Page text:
Into the Light

Editor’s Note: The Internet is a marvelous resource, but sometimes the Great Brain just doesn’t have very much to tell us, which is the case with the former Fourth Reformed Church on the corner of Manayunk and Monastery Avenues in Roxborough. The church was formed in 1827, and moved to Manayunk and Monastery in 1900. Fourth Reformed sold the property to the Holy Church of Christ in 1969 when it merged with the Talmadge Memorial Reformed M.E. Church, also in Roxborough, at Pechin & Rector Streets. The congregation later affiliated itself with the Orthodox Presbyterian Church, took the name Pilgrim Church, and is now located on Terrace St. in Manayunk.

Developer Andy Thomas, whose renovation of the church for residential units was discussed in today’s article about creative re-uses for churches, said that from what he could learn, the Holy Church of Christ operated a Christian radio station there along with holding services, but left at some point and allowed the buildings to deteriorate. They sold the property to Thomas in March of 2011. If anyone knows more about the history of the building or the congregation, please chime in. 

Laura S. Kicey is a photographer and artist based in Ambler, Pennsylvania. Kicey is a 1999 graduate of Kutztown University, where she studied graphic design and photography. Since 2004, her work has been shown in numerous galleries and museums across the U.S., and has been licensed by such clients as Urban Outfitters, Terrain at Styers, AMC Network, Lensbaby, Philly Weekly, and Pantone. Her photographs and digital composites can be found in several private collections and have been prominently featured in print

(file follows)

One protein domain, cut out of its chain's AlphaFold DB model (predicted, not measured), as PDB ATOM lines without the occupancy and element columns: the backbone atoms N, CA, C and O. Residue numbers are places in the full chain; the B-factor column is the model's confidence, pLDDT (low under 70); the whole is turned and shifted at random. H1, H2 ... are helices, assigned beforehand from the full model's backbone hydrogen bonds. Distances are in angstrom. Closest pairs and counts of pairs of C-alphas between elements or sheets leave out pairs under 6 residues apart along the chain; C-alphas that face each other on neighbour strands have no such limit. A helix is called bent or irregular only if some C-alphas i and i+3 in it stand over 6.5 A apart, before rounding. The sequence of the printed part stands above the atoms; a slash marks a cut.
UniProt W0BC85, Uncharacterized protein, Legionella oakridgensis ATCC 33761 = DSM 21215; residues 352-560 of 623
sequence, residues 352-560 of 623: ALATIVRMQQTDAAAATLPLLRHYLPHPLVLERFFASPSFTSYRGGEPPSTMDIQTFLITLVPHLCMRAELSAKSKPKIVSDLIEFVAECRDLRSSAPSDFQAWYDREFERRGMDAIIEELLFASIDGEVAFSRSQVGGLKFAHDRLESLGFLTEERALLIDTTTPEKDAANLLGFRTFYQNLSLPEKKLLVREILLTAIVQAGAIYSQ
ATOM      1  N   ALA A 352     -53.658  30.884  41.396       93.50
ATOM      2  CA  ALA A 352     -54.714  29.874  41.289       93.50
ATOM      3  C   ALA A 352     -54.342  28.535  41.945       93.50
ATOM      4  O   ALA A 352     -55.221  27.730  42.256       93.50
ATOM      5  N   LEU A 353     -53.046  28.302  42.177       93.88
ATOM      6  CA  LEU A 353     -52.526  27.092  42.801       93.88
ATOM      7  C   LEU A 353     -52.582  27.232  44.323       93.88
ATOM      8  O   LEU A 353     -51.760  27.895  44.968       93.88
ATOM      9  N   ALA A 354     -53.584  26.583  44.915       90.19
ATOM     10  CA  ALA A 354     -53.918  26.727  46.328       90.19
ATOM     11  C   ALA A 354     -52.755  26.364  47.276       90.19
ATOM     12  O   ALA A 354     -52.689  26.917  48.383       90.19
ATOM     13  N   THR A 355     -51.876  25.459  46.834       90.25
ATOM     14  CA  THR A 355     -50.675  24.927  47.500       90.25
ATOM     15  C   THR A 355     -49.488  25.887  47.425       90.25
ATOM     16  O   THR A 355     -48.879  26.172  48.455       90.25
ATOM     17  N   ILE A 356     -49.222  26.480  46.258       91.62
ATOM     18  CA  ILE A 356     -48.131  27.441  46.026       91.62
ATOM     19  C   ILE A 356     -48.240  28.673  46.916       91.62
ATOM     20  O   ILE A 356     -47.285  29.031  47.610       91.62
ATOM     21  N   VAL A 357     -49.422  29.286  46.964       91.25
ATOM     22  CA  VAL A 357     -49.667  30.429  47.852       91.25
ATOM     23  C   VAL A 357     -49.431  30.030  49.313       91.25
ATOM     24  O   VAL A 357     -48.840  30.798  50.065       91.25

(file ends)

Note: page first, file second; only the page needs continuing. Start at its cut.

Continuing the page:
publications internationally. Check out her website HERE and her Twitter feed HERE.

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1 Comment


  1. citiesinpixiedust

    I grew up right by that church, and it closed in the late 80s/early 90s… The rumours were that they were holy rollers. I never went in there, but their services lasted a long time, and the churchgoers would spend a lot of the day outside afterwards too. We thought they were pentecostal (the kind of church where people speak in tongues) or Jehovah’s witnesses. You could probably keep searching or talk to people in the neighborhood to find out more.

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